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CDC Chief Says 20 US States May Be Able to Re-Open Within 14 Days

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With the nation nearing a long-awaited peak in the coronavirus pandemic, U.S. Centers for Disease Control and Prevention director Dr. Robert Redfield said Wednesday that a number of the more mildly affected states may be in a good position to re-open come months’ end.

According to Reuters, Redfield told the hosts of ABC’s “Good Morning America” that major regional differences in coronavirus transmission have been recorded, leading him to believe federal officials could be working as early as May 1 to advise executive branch leadership in nearly 20 states on their efforts to relax economically taxing social distancing guidelines.

Which states will truly be prepared to take such steps by that soft deadline remain unknown.

Johns Hopkins data, however, suggested as of Thursday that (in ascending order of their case numbers) Wyoming (with 309), Alaska, Montana, North Dakota, Hawaii, West Virginia, Vermont, Maine, Nebraska, New Hampshire, South Dakota, Idaho, New Mexico, Arkansas, Kansas, Oregon, Minnesota, Delaware, Oklahoma, Iowa and Kentucky (with 2,707) have accounted for the lowest totals in the nation.

“There are a number of counties within this country that have not experienced really any coronavirus despite testing,” Redfield said.

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“There are a number of states — 19, 20 states — that really have had limited impact from it. So I think we will see some states that are, the governors feel that they’re ready, we’re poised to assist them with that reopening.”

The news comes less than one month after Democratic California Gov. Gavin Newsom on March 19 announced introduction of the nation’s first official stay-at-home order, mandating closure of so-called non-essential business, barring large gatherings and encouraging decreased public activity for state residents.

Do you think it's time to re-open America?

Quickly taken up by 41 more states nationwide, similar stay-at-home orders would apply the brakes to a booming U.S. economy, as Fox News reported, prompting the loss of more than 22 million jobs almost overnight.

Congress acted on a bipartisan basis on March 27 to stem the tides of economic fallout, passing a historic $2.2 trillion relief package meant to bolster the finances of struggling American families, companies and government response efforts.

President Donald Trump and congressional Republicans, however, have been adamant in suggesting legislated economic relief would only serve as a short-term band-aid for economic losses suffered amid the ongoing coronavirus outbreak.

For the economy to be revived, Trump and his allies argued, it would sooner or later be required that the nation re-open for business in a more rapid fashion. Labor’s re-entry into the workforce could serve as a much-needed jolt of a defibrillator to bring the economy back to life.

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But the idea was not received warmly — and, as USA Today reported, Trump’s claims of “total” federal government authority over economic re-opening were met with fierce opposition.

Changing his tune Thursday, however, Trump returned to the table with a tranched plan to re-open the U.S. economy in three phases, each carried out when governors and their public health advisers felt the time was right for their respective states.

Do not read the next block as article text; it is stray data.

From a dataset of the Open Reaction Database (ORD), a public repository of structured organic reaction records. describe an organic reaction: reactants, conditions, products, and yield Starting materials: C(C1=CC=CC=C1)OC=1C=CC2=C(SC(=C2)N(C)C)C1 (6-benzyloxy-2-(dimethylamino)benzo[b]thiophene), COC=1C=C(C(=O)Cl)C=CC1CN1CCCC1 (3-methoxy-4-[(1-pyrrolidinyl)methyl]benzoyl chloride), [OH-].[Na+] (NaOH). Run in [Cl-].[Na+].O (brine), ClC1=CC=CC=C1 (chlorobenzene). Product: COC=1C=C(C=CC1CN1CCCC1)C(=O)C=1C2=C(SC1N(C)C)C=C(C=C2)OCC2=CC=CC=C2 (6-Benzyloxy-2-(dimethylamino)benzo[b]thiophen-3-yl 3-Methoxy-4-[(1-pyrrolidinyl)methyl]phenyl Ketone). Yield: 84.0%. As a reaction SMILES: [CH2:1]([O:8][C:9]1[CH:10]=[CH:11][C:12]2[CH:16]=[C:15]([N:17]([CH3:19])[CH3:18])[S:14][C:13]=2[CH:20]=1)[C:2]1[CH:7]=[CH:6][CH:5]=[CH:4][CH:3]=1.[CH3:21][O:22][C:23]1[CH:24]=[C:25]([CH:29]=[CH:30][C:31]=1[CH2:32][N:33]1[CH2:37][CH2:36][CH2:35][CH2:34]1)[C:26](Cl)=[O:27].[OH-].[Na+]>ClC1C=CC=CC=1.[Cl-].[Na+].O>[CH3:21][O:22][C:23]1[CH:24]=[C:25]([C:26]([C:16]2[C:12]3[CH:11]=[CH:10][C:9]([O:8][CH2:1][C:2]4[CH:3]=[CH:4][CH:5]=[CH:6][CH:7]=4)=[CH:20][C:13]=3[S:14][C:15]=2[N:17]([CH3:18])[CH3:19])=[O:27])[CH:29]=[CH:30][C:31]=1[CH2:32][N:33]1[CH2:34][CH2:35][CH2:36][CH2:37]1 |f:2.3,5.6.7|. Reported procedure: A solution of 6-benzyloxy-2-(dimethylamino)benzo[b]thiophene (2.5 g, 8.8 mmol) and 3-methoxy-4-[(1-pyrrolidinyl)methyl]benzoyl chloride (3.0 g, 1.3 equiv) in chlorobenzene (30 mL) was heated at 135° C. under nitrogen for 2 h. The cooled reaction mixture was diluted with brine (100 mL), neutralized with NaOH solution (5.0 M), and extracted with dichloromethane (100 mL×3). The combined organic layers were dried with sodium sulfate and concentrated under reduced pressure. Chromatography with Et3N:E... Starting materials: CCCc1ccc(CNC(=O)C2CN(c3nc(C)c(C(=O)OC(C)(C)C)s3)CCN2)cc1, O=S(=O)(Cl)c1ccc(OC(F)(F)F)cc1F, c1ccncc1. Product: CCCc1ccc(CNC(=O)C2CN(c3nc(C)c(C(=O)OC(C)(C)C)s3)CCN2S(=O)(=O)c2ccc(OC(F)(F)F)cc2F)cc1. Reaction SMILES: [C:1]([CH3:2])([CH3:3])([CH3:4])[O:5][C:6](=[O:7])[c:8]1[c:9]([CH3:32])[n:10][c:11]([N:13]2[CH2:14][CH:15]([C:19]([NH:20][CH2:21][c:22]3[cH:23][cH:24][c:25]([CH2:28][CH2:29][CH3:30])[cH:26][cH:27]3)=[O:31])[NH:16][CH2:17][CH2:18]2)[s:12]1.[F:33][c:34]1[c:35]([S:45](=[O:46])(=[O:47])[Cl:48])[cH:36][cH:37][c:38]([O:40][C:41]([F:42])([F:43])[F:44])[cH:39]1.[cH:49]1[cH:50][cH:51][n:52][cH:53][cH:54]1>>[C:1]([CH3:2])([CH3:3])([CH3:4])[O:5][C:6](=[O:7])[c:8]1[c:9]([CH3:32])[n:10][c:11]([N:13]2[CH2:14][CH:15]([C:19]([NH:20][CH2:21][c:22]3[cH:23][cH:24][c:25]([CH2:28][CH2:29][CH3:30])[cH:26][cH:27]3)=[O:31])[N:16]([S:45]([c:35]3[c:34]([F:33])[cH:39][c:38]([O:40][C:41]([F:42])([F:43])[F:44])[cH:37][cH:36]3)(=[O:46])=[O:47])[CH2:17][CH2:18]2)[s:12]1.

Despite the president — and a work-insecure America — having high hopes for a “big bang” re-opening of the economy dramatically reined in this week, Redfield’s Wednesday remarks do invite further optimism.

With roughly half of states reporting low quadruple-digit case totals — far less than was initially estimated — non-essential business owners and laborers could soon see substantial steps toward recovery on the horizon, with those in harder-hit states lagging a bit behind but moving in the right direction by mid-May.

And is that not the beauty of federalism?

A nation as large as the U.S. has never been equipped for one-size-fits all solution, whether they be put in place for the purposes of mitigating public health emergencies or facilitating economic recoveries. One of many brilliant gems of the American founding, however, is that the nation was never built to demand such blanket solutions either.

Instead, we have been gifted an empowered system of independent states, enabled to institute solutions in their time and on their terms. Now, it’s time we put that system to use in order to protect at-risk Americans and get the rest of the nation back on its feet.

UPDATE, April 20, 2020: When originally published, this article left Montana off the list of states with fewest reported coronavirus cases. As of Monday, Montana had 433 reported cases, according to The New York Times

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Andrew J. Sciascia was the supervising editor of features at The Western Journal. Having joined up as a regular contributor of opinion in 2018, he went on to cover the Barrett confirmation and 2020 presidential election for the outlet, regularly co-hosting its video podcast, "WJ Live," as well.
Andrew J. Sciascia was the supervising editor of features at The Western Journal and regularly co-hosted the outlet's video podcast, "WJ Live."

Sciascia first joined up with The Western Journal as a regular contributor of opinion in 2018, before graduating with a degree in criminal justice and political science from the University of Massachusetts Lowell, where he served as editor-in-chief of the student newspaper and worked briefly as a political operative with the Massachusetts Republican Party.

He covered the Barrett confirmation and 2020 presidential election for The Western Journal. His work has also appeared in The Daily Caller.




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